Davis was a headliner in Vegas, but like all black artists in the 1950s, he was required to stay in a rooming house on the other side of the city, instead of in the hotel. No dressing rooms were provided for the black performers & they had to wait outside between acts. The Rat Pack played an important role in the desegregation of Las Vegas hotels & casinos in the early 1960s. Sinatra & crew refused to play clubs that would not offer full service to the African American entertainers. Once Rat Pack appearances became popular & the subject of attention by the press, the Las Vegas hotels were forced to give up their racists policies.
In 1957, Davis began a romantic relationship with film star Kim Novak. Columbia Studios head honcho Harry Cohn called in The Mob to stop the affair. Cohn arranged for Davis to be kidnapped for a few hours where he was threatened to have his leg broken if he did not marry a black woman within 48 hours. A hasty wedding to black dancer Loray White was arranged. At his marriage party Davis got so drunk that his friend, Arthur Silber, put him to bed. Later, when Silber checked on Davis he found him holding a loaded revolver to his head. The marriage to White was never consummated & was annulled 9 months later, with White receiving $10,000 to keep quiet.
Davis found companionship & camaraderie with fellow performers: Sinatra, Dean Martin, Peter Lawford, Joey Bishop, along with Shirley MacLaine, Angie Dickinson & Juliet Prowse as the pack’s gal pals. The press gave them that name,“The Rat Pack” (named after a group of Hollywood stars from a decade earlier). The little gang Played Las Vegas, did concerts & television specials, plus made several films together in some combination of the core group, including the original version of Ocean’s 11 (1960), Sergeants 3 (1962), & Robin & The 7 Hoods (1963).
Davis married Swedish-born actor May Britt in 1960. When the news hit, Davis received hate mail & death threats, along with an FBI file & the special love of the KKK.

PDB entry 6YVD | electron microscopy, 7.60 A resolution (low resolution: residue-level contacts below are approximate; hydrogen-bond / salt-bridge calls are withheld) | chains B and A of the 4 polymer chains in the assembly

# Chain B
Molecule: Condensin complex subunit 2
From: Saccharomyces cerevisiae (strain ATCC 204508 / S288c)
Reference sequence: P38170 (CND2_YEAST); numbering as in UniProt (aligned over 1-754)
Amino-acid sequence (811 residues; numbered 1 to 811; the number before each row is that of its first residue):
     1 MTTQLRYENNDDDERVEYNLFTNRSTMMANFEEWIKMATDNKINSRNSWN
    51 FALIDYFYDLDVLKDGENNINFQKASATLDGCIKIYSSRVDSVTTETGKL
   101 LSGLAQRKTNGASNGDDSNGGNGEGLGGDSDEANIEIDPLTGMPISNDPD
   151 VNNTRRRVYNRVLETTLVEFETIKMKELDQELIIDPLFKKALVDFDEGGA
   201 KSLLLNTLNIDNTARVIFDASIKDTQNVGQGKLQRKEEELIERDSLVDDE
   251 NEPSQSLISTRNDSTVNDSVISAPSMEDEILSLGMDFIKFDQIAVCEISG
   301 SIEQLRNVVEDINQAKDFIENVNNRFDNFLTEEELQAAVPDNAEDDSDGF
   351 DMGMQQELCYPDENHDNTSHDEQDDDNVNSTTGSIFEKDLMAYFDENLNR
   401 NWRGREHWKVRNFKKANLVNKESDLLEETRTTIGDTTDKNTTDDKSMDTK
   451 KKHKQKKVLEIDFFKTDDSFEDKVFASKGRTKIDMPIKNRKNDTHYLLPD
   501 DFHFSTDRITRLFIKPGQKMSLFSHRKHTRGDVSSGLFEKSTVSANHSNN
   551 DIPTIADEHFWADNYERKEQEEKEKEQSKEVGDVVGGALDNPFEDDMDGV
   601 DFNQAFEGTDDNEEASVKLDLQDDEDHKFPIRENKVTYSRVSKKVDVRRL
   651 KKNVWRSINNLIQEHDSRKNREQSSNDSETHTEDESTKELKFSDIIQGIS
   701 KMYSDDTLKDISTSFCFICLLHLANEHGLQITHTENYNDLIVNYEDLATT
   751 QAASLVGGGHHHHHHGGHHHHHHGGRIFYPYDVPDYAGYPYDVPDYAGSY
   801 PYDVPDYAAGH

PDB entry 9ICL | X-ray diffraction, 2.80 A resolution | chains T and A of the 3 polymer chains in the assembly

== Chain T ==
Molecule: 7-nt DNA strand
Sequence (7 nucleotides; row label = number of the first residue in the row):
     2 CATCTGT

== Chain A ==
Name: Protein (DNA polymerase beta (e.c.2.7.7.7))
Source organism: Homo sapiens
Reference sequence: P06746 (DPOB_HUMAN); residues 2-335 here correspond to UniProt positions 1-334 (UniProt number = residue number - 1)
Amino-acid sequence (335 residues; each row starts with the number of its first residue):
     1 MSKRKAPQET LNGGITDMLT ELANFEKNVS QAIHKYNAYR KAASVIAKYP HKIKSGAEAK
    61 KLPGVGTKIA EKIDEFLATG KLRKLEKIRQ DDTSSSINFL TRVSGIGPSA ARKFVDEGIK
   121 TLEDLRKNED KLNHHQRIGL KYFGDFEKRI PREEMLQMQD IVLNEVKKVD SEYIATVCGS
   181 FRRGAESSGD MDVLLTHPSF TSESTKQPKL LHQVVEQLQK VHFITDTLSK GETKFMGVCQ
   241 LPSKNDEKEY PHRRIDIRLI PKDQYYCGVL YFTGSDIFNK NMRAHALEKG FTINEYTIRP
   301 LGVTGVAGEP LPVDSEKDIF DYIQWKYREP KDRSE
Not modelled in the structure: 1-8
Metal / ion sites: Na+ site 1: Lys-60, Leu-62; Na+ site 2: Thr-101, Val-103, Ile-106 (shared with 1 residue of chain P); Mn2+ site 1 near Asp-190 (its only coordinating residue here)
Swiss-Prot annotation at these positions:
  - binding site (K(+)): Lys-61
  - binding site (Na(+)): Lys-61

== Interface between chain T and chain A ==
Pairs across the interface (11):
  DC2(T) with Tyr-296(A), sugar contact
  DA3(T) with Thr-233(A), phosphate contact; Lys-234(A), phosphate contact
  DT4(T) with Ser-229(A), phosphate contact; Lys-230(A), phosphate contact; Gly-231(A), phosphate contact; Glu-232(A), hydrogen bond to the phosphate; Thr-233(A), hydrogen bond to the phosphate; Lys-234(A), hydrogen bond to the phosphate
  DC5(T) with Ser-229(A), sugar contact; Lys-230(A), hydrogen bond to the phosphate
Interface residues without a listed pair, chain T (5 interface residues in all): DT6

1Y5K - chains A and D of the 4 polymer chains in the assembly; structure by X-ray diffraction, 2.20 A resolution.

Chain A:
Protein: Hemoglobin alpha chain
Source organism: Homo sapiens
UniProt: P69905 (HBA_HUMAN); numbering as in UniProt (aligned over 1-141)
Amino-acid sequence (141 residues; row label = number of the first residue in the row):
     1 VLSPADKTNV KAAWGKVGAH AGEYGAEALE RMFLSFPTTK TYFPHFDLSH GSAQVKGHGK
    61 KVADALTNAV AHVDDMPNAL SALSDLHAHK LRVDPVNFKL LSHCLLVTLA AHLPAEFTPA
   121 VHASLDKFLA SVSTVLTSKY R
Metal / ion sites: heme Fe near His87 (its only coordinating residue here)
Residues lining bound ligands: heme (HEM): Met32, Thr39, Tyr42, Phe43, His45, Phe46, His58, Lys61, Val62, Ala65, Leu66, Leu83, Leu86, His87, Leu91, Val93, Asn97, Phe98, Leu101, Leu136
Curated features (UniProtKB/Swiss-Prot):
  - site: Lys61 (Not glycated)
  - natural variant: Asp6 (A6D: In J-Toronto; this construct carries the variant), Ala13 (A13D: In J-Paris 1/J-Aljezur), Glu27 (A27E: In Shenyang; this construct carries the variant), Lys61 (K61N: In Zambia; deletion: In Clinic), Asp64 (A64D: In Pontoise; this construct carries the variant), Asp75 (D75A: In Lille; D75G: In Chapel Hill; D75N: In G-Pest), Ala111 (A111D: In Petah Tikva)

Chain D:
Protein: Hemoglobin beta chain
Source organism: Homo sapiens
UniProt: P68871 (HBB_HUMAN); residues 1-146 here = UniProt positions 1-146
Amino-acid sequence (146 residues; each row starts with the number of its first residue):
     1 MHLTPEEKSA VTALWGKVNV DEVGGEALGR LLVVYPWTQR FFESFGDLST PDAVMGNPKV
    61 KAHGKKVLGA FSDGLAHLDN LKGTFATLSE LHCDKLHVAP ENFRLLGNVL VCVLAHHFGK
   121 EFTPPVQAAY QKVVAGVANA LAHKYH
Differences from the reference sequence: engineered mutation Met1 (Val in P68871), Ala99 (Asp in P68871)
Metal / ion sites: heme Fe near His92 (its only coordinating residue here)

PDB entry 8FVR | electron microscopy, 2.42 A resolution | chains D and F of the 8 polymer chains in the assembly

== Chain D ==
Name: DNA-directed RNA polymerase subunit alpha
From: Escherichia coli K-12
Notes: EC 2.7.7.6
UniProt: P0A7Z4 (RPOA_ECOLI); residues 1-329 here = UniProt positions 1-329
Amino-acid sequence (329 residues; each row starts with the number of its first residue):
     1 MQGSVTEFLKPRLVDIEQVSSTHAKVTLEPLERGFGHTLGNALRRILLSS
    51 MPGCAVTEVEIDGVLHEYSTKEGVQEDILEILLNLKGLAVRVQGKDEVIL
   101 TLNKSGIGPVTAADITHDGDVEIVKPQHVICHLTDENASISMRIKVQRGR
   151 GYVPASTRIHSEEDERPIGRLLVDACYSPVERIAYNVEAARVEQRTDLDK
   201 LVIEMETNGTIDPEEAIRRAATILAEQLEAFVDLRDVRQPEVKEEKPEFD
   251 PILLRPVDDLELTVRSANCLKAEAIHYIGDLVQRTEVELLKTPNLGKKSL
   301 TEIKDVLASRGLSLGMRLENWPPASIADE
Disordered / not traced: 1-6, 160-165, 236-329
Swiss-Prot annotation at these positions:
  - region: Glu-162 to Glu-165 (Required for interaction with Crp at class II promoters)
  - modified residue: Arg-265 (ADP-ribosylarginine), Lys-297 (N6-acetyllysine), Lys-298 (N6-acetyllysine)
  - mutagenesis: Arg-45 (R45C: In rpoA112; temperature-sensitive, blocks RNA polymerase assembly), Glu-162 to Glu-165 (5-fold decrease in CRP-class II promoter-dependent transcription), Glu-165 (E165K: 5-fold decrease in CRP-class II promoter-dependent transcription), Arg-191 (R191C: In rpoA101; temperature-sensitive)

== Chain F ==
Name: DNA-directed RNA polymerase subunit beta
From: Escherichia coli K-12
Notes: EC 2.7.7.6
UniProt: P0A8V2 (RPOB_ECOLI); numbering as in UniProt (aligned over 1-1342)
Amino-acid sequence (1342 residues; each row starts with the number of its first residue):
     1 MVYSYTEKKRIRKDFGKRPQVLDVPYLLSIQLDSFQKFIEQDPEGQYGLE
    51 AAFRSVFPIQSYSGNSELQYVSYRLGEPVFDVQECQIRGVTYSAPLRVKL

Davis starred in the Broadway musical Golden Boy from 1964-66, receiving a Tony Award nomination. At the time, interracial marriages were against the law in most of the USA. But his fans kept the show running despite the controversies.
His performing schedule took a toll on the marriage to Britt (they had 3 kids together). They divorced in 1968. In 1970, he married Altovise Gore, who he met when she was a dancer in Golden Boy. The ceremony was performed by the Reverend Jesse Jackson. They were together until Davis left this world 20 years later.
I once had a reliable Hollywood insider friend insist that Davis sometimes liked to get it on with guys. Davis stated:
“The truth is I’m not a homosexual, but I’m not ashamed to say I have had homosexual experiences. It was like drugs, which I’ve tried too. You make a choice. I was in the Army. I was 17 years old, & I was little. A friend warned me: ‘Hey, Sammy, don’t ever do anything that’d get you busted. Little cats don’t make it past the front door in prison’. I didn’t know what he meant. But, I learned in the Army.”
His recording of Gotta Lot of Livin’ To Do is on my 2014 Cancer Mix. I wish he had made it to his 90th birthday today. It would have been so groovy to have Davis as a guest on my Netflix Holiday Special A Very Steve Christmas!. Davis would have done his very swingin’ version of My Favorite Things, & we then would have done a duet of Baby, It’s Cold Outside, before joining Liza Minnelli for a medley of We Need A Little Christmas, It’s Beginning To Look A Lot Like Christmas, & Dreidel, Dreidel, Dreidel. I would really have loved that.
Davis took his final bow in 1990, taken by cancer after he refused treatment that might have ruined his voice.
Sammy Davis, Jr. is not just one of my favorite entertainers, he’s one of my idols.